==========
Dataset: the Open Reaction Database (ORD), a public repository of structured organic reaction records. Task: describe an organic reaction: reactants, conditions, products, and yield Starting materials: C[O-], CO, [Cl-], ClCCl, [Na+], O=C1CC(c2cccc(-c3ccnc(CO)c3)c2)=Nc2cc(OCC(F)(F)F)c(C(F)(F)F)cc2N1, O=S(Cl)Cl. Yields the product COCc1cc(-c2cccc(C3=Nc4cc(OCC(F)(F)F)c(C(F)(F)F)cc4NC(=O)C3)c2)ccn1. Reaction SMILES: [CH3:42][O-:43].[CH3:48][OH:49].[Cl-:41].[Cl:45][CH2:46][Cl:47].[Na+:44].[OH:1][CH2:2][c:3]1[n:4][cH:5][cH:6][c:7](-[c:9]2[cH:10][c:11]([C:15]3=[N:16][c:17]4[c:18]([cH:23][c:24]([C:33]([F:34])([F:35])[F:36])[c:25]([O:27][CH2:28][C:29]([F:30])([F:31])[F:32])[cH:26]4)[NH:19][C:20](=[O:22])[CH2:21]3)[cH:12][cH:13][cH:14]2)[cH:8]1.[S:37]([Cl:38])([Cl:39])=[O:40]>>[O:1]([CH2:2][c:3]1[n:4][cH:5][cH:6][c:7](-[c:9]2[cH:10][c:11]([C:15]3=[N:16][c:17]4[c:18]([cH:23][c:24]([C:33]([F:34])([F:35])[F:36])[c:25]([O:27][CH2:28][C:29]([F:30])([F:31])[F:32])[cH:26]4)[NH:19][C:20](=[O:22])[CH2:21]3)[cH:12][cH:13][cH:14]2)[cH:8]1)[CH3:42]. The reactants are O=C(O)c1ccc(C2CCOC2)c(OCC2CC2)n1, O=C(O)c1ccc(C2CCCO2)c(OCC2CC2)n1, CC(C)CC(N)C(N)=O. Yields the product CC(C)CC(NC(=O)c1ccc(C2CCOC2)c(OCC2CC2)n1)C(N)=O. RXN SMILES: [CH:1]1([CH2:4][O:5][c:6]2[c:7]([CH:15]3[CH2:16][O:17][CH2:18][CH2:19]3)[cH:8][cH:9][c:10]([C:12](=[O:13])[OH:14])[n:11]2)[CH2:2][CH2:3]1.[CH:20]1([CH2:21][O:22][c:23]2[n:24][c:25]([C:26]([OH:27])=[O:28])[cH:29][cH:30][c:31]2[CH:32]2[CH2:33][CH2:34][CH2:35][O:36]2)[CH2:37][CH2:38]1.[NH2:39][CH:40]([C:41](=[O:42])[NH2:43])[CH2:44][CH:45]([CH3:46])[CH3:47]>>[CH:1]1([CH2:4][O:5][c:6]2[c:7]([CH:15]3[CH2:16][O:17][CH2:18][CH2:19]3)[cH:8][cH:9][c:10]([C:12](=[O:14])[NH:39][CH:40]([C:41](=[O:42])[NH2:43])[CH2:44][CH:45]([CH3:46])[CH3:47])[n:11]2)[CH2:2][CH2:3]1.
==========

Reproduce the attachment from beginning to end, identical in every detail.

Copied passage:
Dataset: the Open Reaction Database (ORD), a public repository of structured organic reaction records. Task: describe an organic reaction: reactants, conditions, products, and yield Starting materials: C[O-], CO, [Cl-], ClCCl, [Na+], O=C1CC(c2cccc(-c3ccnc(CO)c3)c2)=Nc2cc(OCC(F)(F)F)c(C(F)(F)F)cc2N1, O=S(Cl)Cl. Yields the product COCc1cc(-c2cccc(C3=Nc4cc(OCC(F)(F)F)c(C(F)(F)F)cc4NC(=O)C3)c2)ccn1. Reaction SMILES: [CH3:42][O-:43].[CH3:48][OH:49].[Cl-:41].[Cl:45][CH2:46][Cl:47].[Na+:44].[OH:1][CH2:2][c:3]1[n:4][cH:5][cH:6][c:7](-[c:9]2[cH:10][c:11]([C:15]3=[N:16][c:17]4[c:18]([cH:23][c:24]([C:33]([F:34])([F:35])[F:36])[c:25]([O:27][CH2:28][C:29]([F:30])([F:31])[F:32])[cH:26]4)[NH:19][C:20](=[O:22])[CH2:21]3)[cH:12][cH:13][cH:14]2)[cH:8]1.[S:37]([Cl:38])([Cl:39])=[O:40]>>[O:1]([CH2:2][c:3]1[n:4][cH:5][cH:6][c:7](-[c:9]2[cH:10][c:11]([C:15]3=[N:16][c:17]4[c:18]([cH:23][c:24]([C:33]([F:34])([F:35])[F:36])[c:25]([O:27][CH2:28][C:29]([F:30])([F:31])[F:32])[cH:26]4)[NH:19][C:20](=[O:22])[CH2:21]3)[cH:12][cH:13][cH:14]2)[cH:8]1)[CH3:42]. The reactants are O=C(O)c1ccc(C2CCOC2)c(OCC2CC2)n1, O=C(O)c1ccc(C2CCCO2)c(OCC2CC2)n1, CC(C)CC(N)C(N)=O. Yields the product CC(C)CC(NC(=O)c1ccc(C2CCOC2)c(OCC2CC2)n1)C(N)=O. RXN SMILES: [CH:1]1([CH2:4][O:5][c:6]2[c:7]([CH:15]3[CH2:16][O:17][CH2:18][CH2:19]3)[cH:8][cH:9][c:10]([C:12](=[O:13])[OH:14])[n:11]2)[CH2:2][CH2:3]1.[CH:20]1([CH2:21][O:22][c:23]2[n:24][c:25]([C:26]([OH:27])=[O:28])[cH:29][cH:30][c:31]2[CH:32]2[CH2:33][CH2:34][CH2:35][O:36]2)[CH2:37][CH2:38]1.[NH2:39][CH:40]([C:41](=[O:42])[NH2:43])[CH2:44][CH:45]([CH3:46])[CH3:47]>>[CH:1]1([CH2:4][O:5][c:6]2[c:7]([CH:15]3[CH2:16][O:17][CH2:18][CH2:19]3)[cH:8][cH:9][c:10]([C:12](=[O:14])[NH:39][CH:40]([C:41](=[O:42])[NH2:43])[CH2:44][CH:45]([CH3:46])[CH3:47])[n:11]2)[CH2:2][CH2:3]1.